Eventually, we will live in a country where we are all victims of bullying. We will all be victims of cyber-bullying or schoolyard bullying or workplace bullying. Then we can all cry about it over a glass of wine and talk about our feelings. And our evolution into France will be complete.
We’re not there yet, but a new study seems like an important data point on our slow decline into perpetual butthurt. Business Insider reports on a Career Builder survey where people in management were more likely to say that they had been bullied at work (27%) than people in entry-level jobs (26%).
Now sure, some of that is just probably due to career length. On your way up to the top (or to the middle, as it were), you probably have had more opportunities to be bullied than a new worker. But, you know, there was a time in this country when the boss wouldn’t bitch and moan about how mean other people have been to him.
That time is evidently over. My God people, you should just check out what some of these people even count as bullying…
September is shaping up to be a busy month for law firm merger news. On the heels of the Locke Lord / Edwards Wildman deal, we’re getting word that Bingham McCutchen and Morgan Lewis have reached an agreement to merge.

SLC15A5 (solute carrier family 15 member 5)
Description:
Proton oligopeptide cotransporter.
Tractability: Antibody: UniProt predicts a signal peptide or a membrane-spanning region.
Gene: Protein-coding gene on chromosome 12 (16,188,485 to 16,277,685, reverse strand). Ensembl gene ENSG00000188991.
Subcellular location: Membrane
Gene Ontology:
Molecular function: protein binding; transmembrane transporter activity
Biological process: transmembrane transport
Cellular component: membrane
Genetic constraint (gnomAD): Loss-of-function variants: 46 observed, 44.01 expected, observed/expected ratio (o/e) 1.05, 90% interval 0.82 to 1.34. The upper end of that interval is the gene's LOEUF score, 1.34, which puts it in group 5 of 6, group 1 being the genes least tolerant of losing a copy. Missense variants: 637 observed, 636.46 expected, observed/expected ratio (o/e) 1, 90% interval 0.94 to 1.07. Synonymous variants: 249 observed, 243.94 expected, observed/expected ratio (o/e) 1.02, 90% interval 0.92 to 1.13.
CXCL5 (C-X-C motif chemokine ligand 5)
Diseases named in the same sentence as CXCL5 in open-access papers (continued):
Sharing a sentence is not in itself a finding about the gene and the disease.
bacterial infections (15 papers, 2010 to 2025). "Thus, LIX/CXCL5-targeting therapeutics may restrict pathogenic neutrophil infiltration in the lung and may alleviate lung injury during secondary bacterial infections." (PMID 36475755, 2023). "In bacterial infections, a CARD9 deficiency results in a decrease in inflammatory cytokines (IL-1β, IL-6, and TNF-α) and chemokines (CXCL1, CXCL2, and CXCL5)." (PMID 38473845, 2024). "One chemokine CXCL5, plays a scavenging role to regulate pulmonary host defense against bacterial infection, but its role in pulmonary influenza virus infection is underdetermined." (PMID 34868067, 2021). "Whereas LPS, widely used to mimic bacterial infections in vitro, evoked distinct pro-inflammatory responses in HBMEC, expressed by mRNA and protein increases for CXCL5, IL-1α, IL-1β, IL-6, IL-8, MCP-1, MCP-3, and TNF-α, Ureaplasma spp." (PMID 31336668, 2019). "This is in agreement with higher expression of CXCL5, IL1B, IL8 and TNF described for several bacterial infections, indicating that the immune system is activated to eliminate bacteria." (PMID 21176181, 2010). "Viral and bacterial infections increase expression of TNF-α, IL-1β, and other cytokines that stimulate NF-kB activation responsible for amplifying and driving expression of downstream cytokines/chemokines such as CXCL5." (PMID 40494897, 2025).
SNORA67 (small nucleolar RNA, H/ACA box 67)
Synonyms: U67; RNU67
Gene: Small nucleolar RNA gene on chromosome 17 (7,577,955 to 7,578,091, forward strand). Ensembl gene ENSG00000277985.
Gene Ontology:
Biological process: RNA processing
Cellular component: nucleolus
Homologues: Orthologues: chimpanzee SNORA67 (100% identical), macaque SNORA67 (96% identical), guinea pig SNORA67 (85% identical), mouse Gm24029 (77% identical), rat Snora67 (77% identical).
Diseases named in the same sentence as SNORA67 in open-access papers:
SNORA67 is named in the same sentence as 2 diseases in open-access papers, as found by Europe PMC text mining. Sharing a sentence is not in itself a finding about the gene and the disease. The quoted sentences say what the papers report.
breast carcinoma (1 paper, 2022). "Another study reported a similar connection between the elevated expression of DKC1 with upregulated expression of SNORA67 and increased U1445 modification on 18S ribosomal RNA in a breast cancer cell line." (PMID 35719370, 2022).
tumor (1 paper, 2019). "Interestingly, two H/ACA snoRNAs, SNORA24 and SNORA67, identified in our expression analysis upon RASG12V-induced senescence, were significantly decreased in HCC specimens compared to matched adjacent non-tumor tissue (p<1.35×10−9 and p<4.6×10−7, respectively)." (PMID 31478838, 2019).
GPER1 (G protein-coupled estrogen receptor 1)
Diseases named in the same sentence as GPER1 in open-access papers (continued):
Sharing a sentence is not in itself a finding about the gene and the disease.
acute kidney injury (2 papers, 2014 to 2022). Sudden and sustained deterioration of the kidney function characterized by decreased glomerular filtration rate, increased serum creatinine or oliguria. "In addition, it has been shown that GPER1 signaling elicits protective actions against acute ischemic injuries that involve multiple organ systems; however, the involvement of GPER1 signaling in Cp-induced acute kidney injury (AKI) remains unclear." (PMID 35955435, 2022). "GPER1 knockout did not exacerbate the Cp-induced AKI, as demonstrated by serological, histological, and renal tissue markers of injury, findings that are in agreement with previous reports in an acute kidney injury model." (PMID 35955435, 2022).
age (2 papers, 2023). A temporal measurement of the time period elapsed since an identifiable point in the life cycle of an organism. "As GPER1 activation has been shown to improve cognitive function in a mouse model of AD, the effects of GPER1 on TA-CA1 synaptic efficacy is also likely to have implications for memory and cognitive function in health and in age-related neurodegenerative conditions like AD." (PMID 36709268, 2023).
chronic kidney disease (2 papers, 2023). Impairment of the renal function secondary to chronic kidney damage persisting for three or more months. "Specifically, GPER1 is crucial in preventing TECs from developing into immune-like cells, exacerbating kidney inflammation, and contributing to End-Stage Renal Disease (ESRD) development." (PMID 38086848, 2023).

The news doesn’t come as a shock. Rumors of a Bingham/Morgan combination have been circulating for months. There was talk that such a deal could trigger some partner departures, and those departures have already come to pass (presumably removing from the picture some potential objectors to a merger).
Let’s have a look at what a Morgan Bingham — or Bingham Morgan, or maybe just a bigger Morgan Lewis, if no name change takes place — might look like….
In case you haven’t noticed, Freshfields has been on a U.S. hiring spree lately. The Magic Circle firm has been making partners disappear from other firms left and right. It recently lured Peter Lyons away from Shearman & Sterling, his longtime professional home. That came on the heels of Freshfields picking up former Wachtell Lipton partner Mitchell Presser and former Skadden Arps partner James Douglas.
Today brings word of more high-profile hires. We’ve learned that three Fried Frank partners — former co-chair Valerie Ford Jacob and two other capital-markets partners, Paul Tropp and Michael Levitt — are decamping for Freshfields. Their bios are all gone from the Fried Frank website. One source of ours called it “a major loss for the firm.”